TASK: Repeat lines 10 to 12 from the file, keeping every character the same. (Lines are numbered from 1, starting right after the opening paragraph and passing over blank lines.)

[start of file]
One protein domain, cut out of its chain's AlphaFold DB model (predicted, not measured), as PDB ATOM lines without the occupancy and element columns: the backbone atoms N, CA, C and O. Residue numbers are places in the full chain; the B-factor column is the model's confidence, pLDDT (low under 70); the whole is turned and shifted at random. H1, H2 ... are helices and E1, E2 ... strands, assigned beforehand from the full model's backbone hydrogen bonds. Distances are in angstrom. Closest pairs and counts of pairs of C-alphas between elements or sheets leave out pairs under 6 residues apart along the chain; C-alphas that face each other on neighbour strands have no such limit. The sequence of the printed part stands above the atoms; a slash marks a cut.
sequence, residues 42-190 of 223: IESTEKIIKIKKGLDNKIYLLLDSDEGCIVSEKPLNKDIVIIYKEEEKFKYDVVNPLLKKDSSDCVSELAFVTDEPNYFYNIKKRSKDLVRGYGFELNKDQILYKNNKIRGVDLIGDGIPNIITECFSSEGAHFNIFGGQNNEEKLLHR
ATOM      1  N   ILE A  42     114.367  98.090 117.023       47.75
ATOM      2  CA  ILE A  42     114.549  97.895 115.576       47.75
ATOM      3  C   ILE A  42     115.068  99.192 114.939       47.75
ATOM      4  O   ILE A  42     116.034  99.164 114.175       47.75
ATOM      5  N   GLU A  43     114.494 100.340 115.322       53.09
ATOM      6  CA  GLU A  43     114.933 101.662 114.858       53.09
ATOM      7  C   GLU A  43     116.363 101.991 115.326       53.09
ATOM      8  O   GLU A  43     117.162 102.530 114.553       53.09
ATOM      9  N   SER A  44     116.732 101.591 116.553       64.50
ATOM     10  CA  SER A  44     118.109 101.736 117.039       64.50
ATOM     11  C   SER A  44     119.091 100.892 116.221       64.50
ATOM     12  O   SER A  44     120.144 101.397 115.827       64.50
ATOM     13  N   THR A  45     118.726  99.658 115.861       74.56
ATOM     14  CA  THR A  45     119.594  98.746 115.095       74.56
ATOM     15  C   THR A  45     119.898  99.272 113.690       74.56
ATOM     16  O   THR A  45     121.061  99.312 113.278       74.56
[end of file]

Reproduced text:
ATOM      9  N   SER A  44     116.732 101.591 116.553       64.50
ATOM     10  CA  SER A  44     118.109 101.736 117.039       64.50
ATOM     11  C   SER A  44     119.091 100.892 116.221       64.50